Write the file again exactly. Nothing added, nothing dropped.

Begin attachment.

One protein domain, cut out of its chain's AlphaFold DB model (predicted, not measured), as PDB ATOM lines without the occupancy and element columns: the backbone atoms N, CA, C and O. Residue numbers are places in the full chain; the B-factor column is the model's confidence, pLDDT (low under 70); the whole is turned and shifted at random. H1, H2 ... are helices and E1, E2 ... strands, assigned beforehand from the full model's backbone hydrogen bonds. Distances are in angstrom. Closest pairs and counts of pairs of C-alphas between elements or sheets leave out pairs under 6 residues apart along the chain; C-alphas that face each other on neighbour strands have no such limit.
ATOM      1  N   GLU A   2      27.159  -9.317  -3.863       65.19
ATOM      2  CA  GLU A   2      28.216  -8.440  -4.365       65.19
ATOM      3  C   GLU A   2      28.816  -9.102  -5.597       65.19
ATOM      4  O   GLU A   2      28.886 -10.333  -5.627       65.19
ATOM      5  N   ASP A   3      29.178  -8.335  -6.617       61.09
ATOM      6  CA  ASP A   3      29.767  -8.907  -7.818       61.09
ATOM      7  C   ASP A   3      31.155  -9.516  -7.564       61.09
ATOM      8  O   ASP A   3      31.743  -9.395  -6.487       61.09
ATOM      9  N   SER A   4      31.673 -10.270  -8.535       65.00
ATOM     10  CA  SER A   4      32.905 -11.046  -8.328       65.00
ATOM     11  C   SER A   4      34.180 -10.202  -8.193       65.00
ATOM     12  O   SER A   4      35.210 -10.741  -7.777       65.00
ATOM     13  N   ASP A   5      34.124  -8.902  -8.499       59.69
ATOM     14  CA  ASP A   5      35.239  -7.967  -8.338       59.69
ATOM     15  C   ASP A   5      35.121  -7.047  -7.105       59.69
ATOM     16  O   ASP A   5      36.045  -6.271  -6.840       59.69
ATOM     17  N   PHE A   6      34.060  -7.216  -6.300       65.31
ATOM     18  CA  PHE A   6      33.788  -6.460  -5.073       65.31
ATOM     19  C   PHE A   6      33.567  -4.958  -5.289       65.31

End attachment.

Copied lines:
One protein domain, cut out of its chain's AlphaFold DB model (predicted, not measured), as PDB ATOM lines without the occupancy and element columns: the backbone atoms N, CA, C and O. Residue numbers are places in the full chain; the B-factor column is the model's confidence, pLDDT (low under 70); the whole is turned and shifted at random. H1, H2 ... are helices and E1, E2 ... strands, assigned beforehand from the full model's backbone hydrogen bonds. Distances are in angstrom. Closest pairs and counts of pairs of C-alphas between elements or sheets leave out pairs under 6 residues apart along the chain; C-alphas that face each other on neighbour strands have no such limit.
ATOM      1  N   GLU A   2      27.159  -9.317  -3.863       65.19
ATOM      2  CA  GLU A   2      28.216  -8.440  -4.365       65.19
ATOM      3  C   GLU A   2      28.816  -9.102  -5.597       65.19
ATOM      4  O   GLU A   2      28.886 -10.333  -5.627       65.19
ATOM      5  N   ASP A   3      29.178  -8.335  -6.617       61.09
ATOM      6  CA  ASP A   3      29.767  -8.907  -7.818       61.09
ATOM      7  C   ASP A   3      31.155  -9.516  -7.564       61.09
ATOM      8  O   ASP A   3      31.743  -9.395  -6.487       61.09
ATOM      9  N   SER A   4      31.673 -10.270  -8.535       65.00
ATOM     10  CA  SER A   4      32.905 -11.046  -8.328       65.00
ATOM     11  C   SER A   4      34.180 -10.202  -8.193       65.00
ATOM     12  O   SER A   4      35.210 -10.741  -7.777       65.00
ATOM     13  N   ASP A   5      34.124  -8.902  -8.499       59.69
ATOM     14  CA  ASP A   5      35.239  -7.967  -8.338       59.69
ATOM     15  C   ASP A   5      35.121  -7.047  -7.105       59.69
ATOM     16  O   ASP A   5      36.045  -6.271  -6.840       59.69
ATOM     17  N   PHE A   6      34.060  -7.216  -6.300       65.31
ATOM     18  CA  PHE A   6      33.788  -6.460  -5.073       65.31
ATOM     19  C   PHE A   6      33.567  -4.958  -5.289       65.31